This is a fun experiment I love doing with my B&W vidicon cameras, especially with my 1970 Sony AVC-3200CE camera. In late 2002 was checking out a section on Richard's Labguysworld video technology site called "Color pictures from a B&W Quickcam?" and I was amazed at his results and I thought to myself, "Hmmm I wonder if I can produce a colour image from my AVC-3200CE camera? So I carried out my experiment with the same procedures as Richard but as I didn't have professionally made dye filters, I decided to try my luck with red, green and blue cellophane wrappings as RGB filters and the results were amazing, I managed to accurately reproduce a colour image!!! Below is my first successful colour image:
Now I am going to share with you the process I used to create my colour images from the 40 year old B&W vidicon camera. I hook up my Sony AVC-3200CE to a DVD recorder or a VCR, set it to record to capture the video and I shoot a still subject or scenery with preferrably no motion and place the red, green and blue cellophane pieces in front of the camera one after the other to filter each primary colour. I generally use 2 layers of each colour but for the green I experimented with 2 and 3 layers as it looked lighter. Anyhow once the video is recorded, I burn the footage to a rewritable disc and copy it to my computer and open the VOBs in a video editor. From there I export video stills from each section I used a primary colour, one for the red, one for the green and one for the blue. Then I open the stills in a photo editor and convert them to greyscale 8 bit and I use the combine channels function, select the RGB and assign each filtered B&W still to each primary colour and voila, a colour picture!!!! The picture is dark as the colour filters have filtered out a lot of the light as well so the brightness, contrast and intensity needed to be adjusted, I just used an auto levels adjustment to achieve a reasonably bright picture and it also auto level the colours as well. From this point I should have a decent colour picture, I may do some further tweaking to the colour and the luminance settings to improve the look of the image if it doesn't meet my standards. Overall I end up with a decent colour picture. I created a YouTube video demonstration of what I explained which has pictures and video clip to further illustrate the process which can be seen below:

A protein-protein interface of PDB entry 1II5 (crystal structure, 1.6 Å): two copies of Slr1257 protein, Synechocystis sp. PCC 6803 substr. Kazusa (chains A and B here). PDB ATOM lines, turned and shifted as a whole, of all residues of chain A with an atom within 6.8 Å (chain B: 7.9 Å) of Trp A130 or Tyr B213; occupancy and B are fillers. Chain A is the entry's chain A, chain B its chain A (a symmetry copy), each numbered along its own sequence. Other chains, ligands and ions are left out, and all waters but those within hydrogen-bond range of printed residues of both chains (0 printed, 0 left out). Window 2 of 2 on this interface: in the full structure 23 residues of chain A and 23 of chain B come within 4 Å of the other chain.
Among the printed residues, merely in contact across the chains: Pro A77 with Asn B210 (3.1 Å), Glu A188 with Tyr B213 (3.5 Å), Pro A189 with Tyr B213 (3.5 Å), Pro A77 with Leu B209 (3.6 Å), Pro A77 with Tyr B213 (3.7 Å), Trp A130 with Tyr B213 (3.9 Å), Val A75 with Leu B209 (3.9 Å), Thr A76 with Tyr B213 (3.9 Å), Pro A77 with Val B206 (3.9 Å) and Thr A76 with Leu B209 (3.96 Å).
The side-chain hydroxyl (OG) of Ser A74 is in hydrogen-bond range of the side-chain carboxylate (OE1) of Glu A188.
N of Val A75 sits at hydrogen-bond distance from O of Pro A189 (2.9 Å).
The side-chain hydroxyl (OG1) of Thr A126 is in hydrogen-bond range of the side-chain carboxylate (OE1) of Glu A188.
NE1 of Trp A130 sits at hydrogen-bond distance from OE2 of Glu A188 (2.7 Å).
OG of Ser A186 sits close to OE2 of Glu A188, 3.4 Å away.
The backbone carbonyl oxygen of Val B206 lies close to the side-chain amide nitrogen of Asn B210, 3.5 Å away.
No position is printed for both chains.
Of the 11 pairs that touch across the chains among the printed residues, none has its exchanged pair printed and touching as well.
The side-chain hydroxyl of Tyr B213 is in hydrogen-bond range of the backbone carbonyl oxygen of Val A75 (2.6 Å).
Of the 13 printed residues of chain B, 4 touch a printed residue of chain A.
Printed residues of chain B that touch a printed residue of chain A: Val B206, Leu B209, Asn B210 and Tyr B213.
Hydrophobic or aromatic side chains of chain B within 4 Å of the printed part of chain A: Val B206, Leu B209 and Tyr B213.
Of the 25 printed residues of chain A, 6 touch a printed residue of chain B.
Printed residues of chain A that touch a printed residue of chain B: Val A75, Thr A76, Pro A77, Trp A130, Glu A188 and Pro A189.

Here below is the RGB filter process applied to reproduce the colour bar test pattern displayed on my monitor, you can distinctly see the difference in each colour filtered B&W image:
Red filter: the colours in the pattern that are rich in red primary colour are brightened
Green filter: the colours in the pattern that are rich in green primary colour are brightened
Blue filter: the colours in the pattern that are rich in blue primary colour are brightened
The resultant colour reproduction of the colour bars from combining the above RGB channels and the luminance ramped up
Here below are a number of colour video stills I've made from the RGB filter process with success varying from poor to pretty good depending on the amount of light, for moving objects the colour phasing problems are evident: